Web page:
I heard that one gal said she was staying up New Year’s Eve to make sure the old year actually left. I trusted Mother Nature better and went to bed at 11. But I did say good riddance to that old one as did most people I know, though the driving reasons might have been different.

The problems facing us last year remain — the virus persists and that man is still in the White House. I suspect he still has a lot of mischief tucked up his sleeve for, not only his remaining days in office, but I bet he will be sniping at Biden’s efforts and making trouble for him long after Trump is finally hauled out kicking and screaming.

I grew up in the tradition of making New Year’s resolutions, few of which were ever kept. I still think it is still worthwhile to take stock, set some goals and at least try to improve. If I were to make some resolutions now, I’d start with not procrastinating so much. I remember at my 10th high school reunion, one of the gals wore a badge that said “just doit” without the space. It is a good saying. I use it occasionally when I’m mad at myself for putting stuff off. I try to remember how good I feel when I just doit. Unfortunately, I am still good at making excuses to myself for failing to follow through with plans to tackle those jobs I’ve been postponing, some for years.

Another resolution would be to quit cheating on my diet. My doctor gave me a goal and I almost reached it before the holidays. I’m now five pounds heavier than I was at my recent low. Because the holidays brought fewer rewards in the form of celebrations with family and or friends, I compensated by indulging in calorie-rich food. The leftovers are still in the kitchen tempting me. It may be awhile before I keep any resolution on that subject but I’m still determined to reach that goal yet.

Lately, I’ve been doing a lot of interior weeding and organizing what is left. I have several piles of stuff sitting around waiting for me to finish dealing with them. Some of the mess is stuff that I’ve decided to get rid of, but delivering it to the places I’ve chosen is delayed — again by the virus. Some will go to thrift stores, the library, the Historical Society and Depot project, the food bank or Alternatives to Violence of the Palouse. They aren’t ready for them yet. So, my basement couch is piled high with these potential discards. I’m hoping things will open up enough by the time of my daughter’s next visit so she can help me with carrying them to the car etc. and that I’ve finished my sorting and deciding by then. Wish me luck.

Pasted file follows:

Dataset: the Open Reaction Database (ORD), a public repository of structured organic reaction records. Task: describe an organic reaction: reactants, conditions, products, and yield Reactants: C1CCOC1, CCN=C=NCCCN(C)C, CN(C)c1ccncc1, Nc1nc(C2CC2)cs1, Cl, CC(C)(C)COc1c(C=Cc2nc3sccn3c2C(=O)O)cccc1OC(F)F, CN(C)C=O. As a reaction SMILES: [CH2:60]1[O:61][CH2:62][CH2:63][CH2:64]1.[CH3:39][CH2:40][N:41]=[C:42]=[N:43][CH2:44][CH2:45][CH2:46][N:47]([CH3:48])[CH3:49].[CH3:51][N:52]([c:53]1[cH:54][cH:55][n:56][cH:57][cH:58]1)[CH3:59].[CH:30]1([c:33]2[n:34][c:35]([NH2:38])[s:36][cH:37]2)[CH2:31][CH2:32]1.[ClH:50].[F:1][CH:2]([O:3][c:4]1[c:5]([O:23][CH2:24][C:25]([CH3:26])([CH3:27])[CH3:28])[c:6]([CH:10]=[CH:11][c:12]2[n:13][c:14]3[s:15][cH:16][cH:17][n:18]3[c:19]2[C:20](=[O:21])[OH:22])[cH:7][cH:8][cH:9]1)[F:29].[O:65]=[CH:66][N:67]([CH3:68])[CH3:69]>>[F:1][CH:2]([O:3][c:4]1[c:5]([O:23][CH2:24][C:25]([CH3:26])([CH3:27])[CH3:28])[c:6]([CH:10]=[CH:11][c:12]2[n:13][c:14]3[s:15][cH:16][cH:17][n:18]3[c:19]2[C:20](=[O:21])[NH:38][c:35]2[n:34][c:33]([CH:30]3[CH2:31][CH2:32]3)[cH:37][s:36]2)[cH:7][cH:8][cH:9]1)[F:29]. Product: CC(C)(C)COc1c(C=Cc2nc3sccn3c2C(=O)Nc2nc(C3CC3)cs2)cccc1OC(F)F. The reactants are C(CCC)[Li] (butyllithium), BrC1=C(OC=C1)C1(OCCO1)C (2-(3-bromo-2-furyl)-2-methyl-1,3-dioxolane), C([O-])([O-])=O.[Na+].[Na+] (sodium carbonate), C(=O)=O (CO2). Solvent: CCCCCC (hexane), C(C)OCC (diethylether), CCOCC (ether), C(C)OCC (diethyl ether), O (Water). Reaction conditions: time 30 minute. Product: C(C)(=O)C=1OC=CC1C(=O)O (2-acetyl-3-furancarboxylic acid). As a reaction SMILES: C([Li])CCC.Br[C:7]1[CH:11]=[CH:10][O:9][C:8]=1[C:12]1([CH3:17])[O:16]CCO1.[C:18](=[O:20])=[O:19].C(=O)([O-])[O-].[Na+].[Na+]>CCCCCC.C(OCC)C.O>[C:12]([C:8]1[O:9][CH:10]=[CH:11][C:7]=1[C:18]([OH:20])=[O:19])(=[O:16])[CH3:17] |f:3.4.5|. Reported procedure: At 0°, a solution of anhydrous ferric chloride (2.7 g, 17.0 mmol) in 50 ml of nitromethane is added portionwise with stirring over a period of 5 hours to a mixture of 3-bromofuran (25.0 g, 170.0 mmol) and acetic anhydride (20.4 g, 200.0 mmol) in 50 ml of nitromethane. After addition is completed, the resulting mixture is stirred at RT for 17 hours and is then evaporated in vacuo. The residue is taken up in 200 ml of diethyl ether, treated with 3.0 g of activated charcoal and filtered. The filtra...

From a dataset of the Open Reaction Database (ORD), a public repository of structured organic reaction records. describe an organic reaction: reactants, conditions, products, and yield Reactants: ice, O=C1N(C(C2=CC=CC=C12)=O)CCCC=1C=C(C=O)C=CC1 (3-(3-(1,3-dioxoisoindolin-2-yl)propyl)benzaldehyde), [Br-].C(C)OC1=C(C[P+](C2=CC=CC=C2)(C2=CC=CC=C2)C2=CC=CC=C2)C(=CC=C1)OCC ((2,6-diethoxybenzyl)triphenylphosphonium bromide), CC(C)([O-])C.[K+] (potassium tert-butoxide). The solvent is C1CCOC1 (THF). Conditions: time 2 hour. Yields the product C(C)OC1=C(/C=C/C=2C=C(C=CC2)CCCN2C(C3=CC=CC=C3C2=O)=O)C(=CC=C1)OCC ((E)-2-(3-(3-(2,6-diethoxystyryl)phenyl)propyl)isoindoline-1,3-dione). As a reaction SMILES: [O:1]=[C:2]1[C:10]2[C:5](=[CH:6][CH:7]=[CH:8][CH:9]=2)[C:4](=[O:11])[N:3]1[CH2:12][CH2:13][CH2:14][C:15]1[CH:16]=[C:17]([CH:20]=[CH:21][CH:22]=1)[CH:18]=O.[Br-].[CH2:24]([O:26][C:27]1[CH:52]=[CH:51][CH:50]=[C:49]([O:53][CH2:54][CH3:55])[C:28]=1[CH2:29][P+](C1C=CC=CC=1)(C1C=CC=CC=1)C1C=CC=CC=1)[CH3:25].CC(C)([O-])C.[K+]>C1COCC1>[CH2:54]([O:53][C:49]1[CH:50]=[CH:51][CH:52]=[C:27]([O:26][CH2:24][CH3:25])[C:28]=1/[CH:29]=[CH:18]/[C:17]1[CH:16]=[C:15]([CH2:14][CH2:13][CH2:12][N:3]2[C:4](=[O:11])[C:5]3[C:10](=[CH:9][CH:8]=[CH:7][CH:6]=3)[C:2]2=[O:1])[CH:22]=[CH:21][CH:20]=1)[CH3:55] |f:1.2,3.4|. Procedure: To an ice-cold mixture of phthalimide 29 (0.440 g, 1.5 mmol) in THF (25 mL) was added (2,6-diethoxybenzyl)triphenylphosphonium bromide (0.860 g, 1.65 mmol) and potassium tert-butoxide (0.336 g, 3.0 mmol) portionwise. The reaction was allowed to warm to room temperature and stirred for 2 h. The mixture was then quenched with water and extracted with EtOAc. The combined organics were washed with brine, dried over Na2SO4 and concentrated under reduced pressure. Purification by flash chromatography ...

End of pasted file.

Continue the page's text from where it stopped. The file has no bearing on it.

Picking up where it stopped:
The one resolution made and kept after two expensive falls is to stay inside when it is slippery outside. If I can’t get from my side door to the garage safely, and my destination is likely well shoveled or de-iced, I’m in — which is good until it means not getting the exercise I need. I try to discipline myself to do more while I’m inside, but that is not happening as well as it should.

Before the virus, I was going to the pool three days a week for two hours. I sense I’ve lost a lot of the strength I had gained because of pool closures and bad weather keeping me in. I hope things open up by spring so I can resume that schedule again.

I suspect I’m not alone with these problems. For those who share these situations, I can empathize. Maybe we need to organize a method of mutual encouragement, and rewarding each other in some ways so we have better incentives to keep our resolutions.

Lenna Harding lived her first 20 and past 43 years in Pullman. A longtime League of Women Voters member, she served on the Gladish Community and Cultural Center board. Reach her at lj1105harding@gmail.com.

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